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How I Shot That: Using a Wide Angle Lens on the Sundance Satire 'Dear White People'

By Max O'Connell | Indiewire January 23, 2014 at 2:08PM

Cinematographer Topher Osborn told Indiewire about shooting the Sundance satire "Dear White People," Justin Simien's satire about four black students at an Ivy League school where a riot breaks out following an "African American" party held by white students.
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"Dear White People"
Roadside Attractions "Dear White People"

Cinematographer Topher Osborn told Indiewire about shooting "Dear White People," writer-director Justin Simien's satire about four black students at an Ivy League school where a riot breaks out following an "African American" party held by white students. The film, which was Indiewire and Tribeca's first-ever Project of the Year, played in the Dramatic Competition of the 2014 Sundance Film Festival. Osborn's previous credits include the documentary "African Election" and the short film "Little Canyon", which played at Sundance in 2011 and 2009, respectively.

Which camera and lens did you use? [Red] Epic X, Cooke 18 - 100, Cooke S4 set.

What was the most difficult shot on your movie, and how did you pull it off? Justin Simien loves the wide angle lens. I find myself drawn to medium lenses, the 32mm is my favorite focal length. So he would really push me to go wider and wider. This had me thinking differently about compositions and forced me to take different approaches to my lighting. So with that said, there wasn't one most difficult shot, the whole movie was a growing experience for me. Working with Justin is great because he has a very clear vision. I made it my goal to support it and do whatever I could to try and push it further and further with him. I loved collaborating with him. Hopefully, one day I have an opportunity to shoot a handheld project with him. I think it would be blast since this film was so static and composed.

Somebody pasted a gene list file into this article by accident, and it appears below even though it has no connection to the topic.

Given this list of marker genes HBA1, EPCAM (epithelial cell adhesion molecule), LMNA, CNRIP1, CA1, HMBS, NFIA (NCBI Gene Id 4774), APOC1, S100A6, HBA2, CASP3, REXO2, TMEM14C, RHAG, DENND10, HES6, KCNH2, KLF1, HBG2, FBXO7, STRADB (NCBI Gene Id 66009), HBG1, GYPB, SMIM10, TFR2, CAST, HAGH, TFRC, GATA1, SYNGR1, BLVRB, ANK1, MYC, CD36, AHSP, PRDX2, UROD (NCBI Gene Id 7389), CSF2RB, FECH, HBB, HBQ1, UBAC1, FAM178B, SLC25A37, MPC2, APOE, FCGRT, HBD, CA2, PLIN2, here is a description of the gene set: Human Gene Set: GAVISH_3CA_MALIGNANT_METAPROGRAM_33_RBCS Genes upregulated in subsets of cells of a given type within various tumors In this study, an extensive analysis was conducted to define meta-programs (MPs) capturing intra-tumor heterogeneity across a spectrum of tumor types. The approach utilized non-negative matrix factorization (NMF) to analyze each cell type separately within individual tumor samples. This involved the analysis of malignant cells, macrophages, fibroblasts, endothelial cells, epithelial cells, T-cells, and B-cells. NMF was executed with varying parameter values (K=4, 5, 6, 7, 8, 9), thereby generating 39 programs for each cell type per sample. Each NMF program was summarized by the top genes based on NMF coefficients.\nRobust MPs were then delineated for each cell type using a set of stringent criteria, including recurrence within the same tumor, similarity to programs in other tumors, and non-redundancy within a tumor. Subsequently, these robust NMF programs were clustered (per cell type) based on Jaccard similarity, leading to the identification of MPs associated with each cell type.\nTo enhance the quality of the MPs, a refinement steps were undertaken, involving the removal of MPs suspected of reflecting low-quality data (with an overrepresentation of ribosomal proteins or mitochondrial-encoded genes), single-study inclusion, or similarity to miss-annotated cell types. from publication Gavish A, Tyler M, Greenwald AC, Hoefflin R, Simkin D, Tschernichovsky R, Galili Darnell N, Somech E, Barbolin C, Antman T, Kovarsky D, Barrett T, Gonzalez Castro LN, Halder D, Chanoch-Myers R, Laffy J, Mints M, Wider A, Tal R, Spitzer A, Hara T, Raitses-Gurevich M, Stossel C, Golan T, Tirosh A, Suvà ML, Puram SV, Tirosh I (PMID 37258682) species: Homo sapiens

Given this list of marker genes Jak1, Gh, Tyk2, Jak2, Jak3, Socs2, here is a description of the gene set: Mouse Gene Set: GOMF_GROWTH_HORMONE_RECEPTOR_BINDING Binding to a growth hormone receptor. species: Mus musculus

Who is your favorite cinematographer, and why? Sean Bobbitt, BSC. I love his aesthetic and his simple approach to lighting. Everything I see him work on is shot beautifully. His eye for composition is amazing. I particularly love his work and approach to "The Place Beyond the Pines." That film was so well done and executed so simply. Nothing grandiose in the tools used, just very thoughtful work. It's inspiring because it shows us that anyone can do it. A small budget might present some limitations, but all limitations can be overcome with creativity and thoughtful filmmaking. If the story is there, and it's great, no budget is too small. I feel the same way about Bob Yeoman, ASC.

What's the best film school for an aspiring cinematographer? Is it necessary? UCLA, and no, I don't believe it is necessary. Just one way to learn a craft. I personally loved film school. I met so many great directors whom I hope to keep working with for years and years.

Do you think the shift to digital is good or bad? I don't see it as a bad thing. I'm sad that I became a DP right around the time when film was on its way out. Fortunately I was able to shoot 20+ short projects on film while studying at UCLA. This really helped me cut my teeth, particularly with lighting. I have also shot a handful of professional projects on the medium as well. I always suggest film, and it is almost always shot down. I think I will make a habit of continuing to suggest it and see what happens. It truly does make a lot of sense for some projects, just as digital makes sense for others.

What advice do you have for cinematographers who want to get to Sundance? So many elements go into a great project, cinematography is just one of many. So really it's about finding great people that you can collaborate with and whose work you can help make shine.

What's the best career advice you received? The PA on your set today might be the producer on your set tomorrow. Stay humble and give everyone the respect that their handwork deserves.

And the worst advice? "Always be shooting." I don't understand this mentality of working all of the time. As a creative, I feel having down time in your life to reflect on the work that you're doing is just as important as staying busy. It allows you to think about the choices you're making and gives you the breathing room you need to grow. My agent, Lana Wilson, told me this in our first meeting and I immediately knew we were a match. Whenever I'm not working I'm either spending time on my bicycle or making black and white prints in the darkroom I use downtown.

Editor's Note: The "How I Shot That" series is part of the Indiewire and Canon U.S.A. partnership at the 2014 Sundance Film Festival in Park City, where we celebrated cinematography and photographed Sundance talent at Canon Craft Services on Main Street.

This article is related to: Filmmaker Toolkit: Production, Cinematography, Dear White People, Sundance, Sundance 2014, How I Shot That, Justin Simien







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